To demonstrate ineffective assistance of counsel, a convicted defendant must show first, that counsel's representation was deficient and second, that the deficient performance prejudiced the defense. Strickland v. Washington , 466 U.S. 668, 687 (1984). To satisfy the deficient performance prong of Strickland, the convicted defendant must overcome the "strong presumption' that counsel's strategy and tactics fall within the wide range of reasonable professional assistance.'" Burch v. Corcoran , 273 F.3d 577, 588 (4th Cir. 2001) (quoting Strickland , 466 U.S. at 689). The prejudice component requires a defendant to "show that there is a reasonable probability that, but for counsel's unprofessional errors, the result of the proceeding would have been different. A reasonable probability is a probability sufficient to undermine confidence in the outcome." Strickland , 466 U.S. at 694. In analyzing ineffective assistance of counsel claims, it is not necessary to determine whether counsel performed deficiently if the claim is readily dismissed for lack of prejudice. Id. at 697.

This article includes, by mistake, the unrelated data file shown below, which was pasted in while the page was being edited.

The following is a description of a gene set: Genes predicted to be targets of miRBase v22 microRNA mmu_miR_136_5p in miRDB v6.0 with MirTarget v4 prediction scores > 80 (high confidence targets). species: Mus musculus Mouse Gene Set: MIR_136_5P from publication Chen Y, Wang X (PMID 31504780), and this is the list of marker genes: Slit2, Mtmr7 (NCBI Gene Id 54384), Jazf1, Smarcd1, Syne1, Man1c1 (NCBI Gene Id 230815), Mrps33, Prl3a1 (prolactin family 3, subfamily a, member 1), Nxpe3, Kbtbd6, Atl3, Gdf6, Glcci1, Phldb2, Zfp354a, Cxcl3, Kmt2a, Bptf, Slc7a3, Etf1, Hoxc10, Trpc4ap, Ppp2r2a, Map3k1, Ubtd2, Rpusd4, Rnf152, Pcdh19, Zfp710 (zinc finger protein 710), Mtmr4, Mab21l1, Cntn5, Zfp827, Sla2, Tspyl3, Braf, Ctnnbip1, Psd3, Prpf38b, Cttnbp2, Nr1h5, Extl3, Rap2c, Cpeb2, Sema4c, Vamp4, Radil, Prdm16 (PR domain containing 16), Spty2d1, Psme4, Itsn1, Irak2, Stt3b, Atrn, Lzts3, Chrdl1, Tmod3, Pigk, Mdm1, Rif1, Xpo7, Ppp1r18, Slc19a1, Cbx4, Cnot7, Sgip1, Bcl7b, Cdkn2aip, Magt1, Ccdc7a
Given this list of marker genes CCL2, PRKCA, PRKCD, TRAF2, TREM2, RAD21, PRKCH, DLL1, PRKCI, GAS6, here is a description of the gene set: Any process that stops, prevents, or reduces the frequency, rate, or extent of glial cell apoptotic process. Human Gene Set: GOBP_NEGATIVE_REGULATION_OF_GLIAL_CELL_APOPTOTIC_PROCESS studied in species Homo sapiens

In Claim One, Craddock faults counsel for failing to challenge the searches of his grandmother's residence where law enforcement officers recovered the shotgun that was the subject of the Superseding Indictment. Detective Scott Leonard of the Richmond Police Department recovered the shotgun at 305 Dundee Avenue, in the City of Richmond, on August 11, 2007 during a search conducted as part of an investigation of a homicide that occurred at that address. (Def.'s Mot. in Limine 1, ECF No. 19; Apr. 21, 2008 Tr. 39-40.) Detective Leonard testified that he recovered the shotgun from an upstairs attic at that address. (Apr. 21, 2008 Tr. 44.) At the time he recovered the shotgun, the barrel had been shortened and the stock removed. (Apr. 21, 2008 Tr. 44.) Nevertheless, the shotgun was "in mechanical operating condition." (Apr. 21, 2008 Tr. 44.)

On April 3, 2008, Detective Leonard returned to search the attic of 305 Dundee Avenue. (Apr. 21, 2008 Tr. 47-48.) On this occasion, he found the stock pieces to the shotgun underneath a sofa bed in the attic. (Apr. 21, 2008 Tr. 48.) On April 14, 2008, Detective Leonard again returned to the residence to look for the missing action spring. (Apr. 21, 2008 Tr. 50.) Detective Leonard found the spring in the attic. (Apr. 21, 2008 Tr. 50-51.)